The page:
Trompe L'oile
One interesting thing I learned on the tour was trompe l'oile was popular in Genova, and many architects utilized trompe l'oile on the old buildings. If you've never heard of trompe l'oile, it's a technique in which the artist paints something to create an optical illusion.  The painted object appears to be three-dimensional when, in fact, it is flat.  The building above is a good example.  Its façade is perfectly flat, but it appears to have columns and frames around the window.

Underwear hanging out to dry
 "I think I know why I'm not crazy about this city already," I mentioned to Mike as we walked back to our hotel.  "It reminds me of Naples. It's an old port city, the buildings are on top of each other, and underwear is hanging everywhere (photos above and below).

More underwear drying in city center
"It's just how it is," he replied. "Port cities tend to be like this.  I was thinking it doesn't really seem Italian as there is such an eclectic mix of people here."  We had noticed a lot of foreigners working in the port area. 

Underwear in courtyard by hotel

"It's disgustingly dirty," I added.  "They need to take a bunch of power washers. to these buildings"

 "They have porticoes."  My husband is no dummy. He knows I love porticoes.

"They're not like the porticoes in Bologna," I said.  "Did you notice they hang neon signs from the arches? They use the porticoes like billboards (photos below)."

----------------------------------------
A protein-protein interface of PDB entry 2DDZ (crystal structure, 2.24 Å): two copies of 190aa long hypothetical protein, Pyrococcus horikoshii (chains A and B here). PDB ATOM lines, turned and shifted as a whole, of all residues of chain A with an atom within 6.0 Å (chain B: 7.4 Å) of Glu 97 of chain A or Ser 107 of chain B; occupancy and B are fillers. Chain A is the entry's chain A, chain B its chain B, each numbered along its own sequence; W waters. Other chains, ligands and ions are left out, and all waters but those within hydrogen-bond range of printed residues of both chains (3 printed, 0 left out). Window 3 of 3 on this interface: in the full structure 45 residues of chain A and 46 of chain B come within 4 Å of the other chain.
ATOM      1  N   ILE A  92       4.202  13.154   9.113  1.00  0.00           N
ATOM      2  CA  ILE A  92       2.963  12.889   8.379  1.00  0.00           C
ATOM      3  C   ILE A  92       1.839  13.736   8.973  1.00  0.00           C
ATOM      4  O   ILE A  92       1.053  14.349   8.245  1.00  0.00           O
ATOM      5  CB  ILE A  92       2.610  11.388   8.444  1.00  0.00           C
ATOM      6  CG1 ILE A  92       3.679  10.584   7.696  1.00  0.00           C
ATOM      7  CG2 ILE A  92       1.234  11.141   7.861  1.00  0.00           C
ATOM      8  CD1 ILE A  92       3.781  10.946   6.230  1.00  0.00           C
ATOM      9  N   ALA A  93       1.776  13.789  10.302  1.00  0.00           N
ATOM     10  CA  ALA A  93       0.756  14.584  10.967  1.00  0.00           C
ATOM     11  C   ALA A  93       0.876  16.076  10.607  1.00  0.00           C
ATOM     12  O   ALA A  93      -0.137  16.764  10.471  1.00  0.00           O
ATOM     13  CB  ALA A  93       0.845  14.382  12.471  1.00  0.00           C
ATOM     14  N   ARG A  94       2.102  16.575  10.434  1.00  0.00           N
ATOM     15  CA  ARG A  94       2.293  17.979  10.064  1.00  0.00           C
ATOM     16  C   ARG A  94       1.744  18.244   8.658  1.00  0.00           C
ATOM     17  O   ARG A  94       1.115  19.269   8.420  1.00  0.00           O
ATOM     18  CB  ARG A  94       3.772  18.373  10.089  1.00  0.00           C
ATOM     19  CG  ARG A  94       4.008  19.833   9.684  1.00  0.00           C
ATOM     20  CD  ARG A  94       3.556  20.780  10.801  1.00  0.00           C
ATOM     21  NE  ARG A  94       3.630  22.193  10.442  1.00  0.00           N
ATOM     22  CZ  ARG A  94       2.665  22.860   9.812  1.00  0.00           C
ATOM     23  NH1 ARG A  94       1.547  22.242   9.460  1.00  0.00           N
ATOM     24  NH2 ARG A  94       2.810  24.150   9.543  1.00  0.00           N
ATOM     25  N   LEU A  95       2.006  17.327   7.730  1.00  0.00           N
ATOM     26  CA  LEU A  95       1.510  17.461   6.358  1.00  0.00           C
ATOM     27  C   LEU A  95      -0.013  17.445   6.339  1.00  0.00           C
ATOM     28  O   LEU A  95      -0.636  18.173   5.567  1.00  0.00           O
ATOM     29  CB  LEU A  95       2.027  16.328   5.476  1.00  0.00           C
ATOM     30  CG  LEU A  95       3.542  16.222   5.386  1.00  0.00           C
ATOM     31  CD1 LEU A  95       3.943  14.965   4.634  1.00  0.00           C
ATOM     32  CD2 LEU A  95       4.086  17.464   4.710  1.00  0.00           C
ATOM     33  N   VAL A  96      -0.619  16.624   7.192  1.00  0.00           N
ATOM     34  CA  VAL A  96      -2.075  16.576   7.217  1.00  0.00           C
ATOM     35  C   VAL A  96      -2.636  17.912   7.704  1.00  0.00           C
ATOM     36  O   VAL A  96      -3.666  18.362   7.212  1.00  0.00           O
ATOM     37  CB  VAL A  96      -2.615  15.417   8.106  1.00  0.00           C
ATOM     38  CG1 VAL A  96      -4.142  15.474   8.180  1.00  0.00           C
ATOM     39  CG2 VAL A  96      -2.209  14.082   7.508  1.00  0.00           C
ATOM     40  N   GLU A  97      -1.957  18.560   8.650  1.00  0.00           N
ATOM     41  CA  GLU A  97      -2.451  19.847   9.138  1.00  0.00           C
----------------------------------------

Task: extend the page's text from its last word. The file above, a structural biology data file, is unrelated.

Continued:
Rolex neon arches

"I hadn't noticed." 

 I did. Things like that tend to bother me because they ruin the architecture.  It's the same with the stupid wraps that they put on buildings in Las Vegas (and in Venice. Come on! It's the Bridge of Sighs, not the Bridge of Buy Michael Kors Now!.) It's bad enough that taggers spray graffiti all over the walls, but now legitimate stores are shoving neon and plastic in front of our faces. 

"If I were mayor," I said to Mike who was, as usual, NOT listening to me, "I'd buy a bunch of power washers and spray the crap off of the buildings.  Then I'd hire a couple hundred painters to paint over the graffiti, and I'd yank the neon off of the porticoes. Finally, I'd pass a law that you couldn't
Neon arches
 hang your underwear out the window in the city center during business hours.  I'd clean this city up."   Mike said nothing because if he did hear me, he knew that people of Genova have nothing to worry about because the likelihood of my returning to Genova is slim.

On our way back to the hotel, we walked through an area that was full of little markets and such, and we saw sepia, a type of cuttlefish that is popular in this area (photo below).  Cuttlefish are not really fish but mollusks that are related to octopus and squid.  The cuttlefish are like chameleons in that they can change color and camouflage themselves to hide from predators.  I think that the sepia we passed had changed color to blend in with the grime on all of the buildings around the port.

You have to agree that it could be true...

No comments:

Post a Comment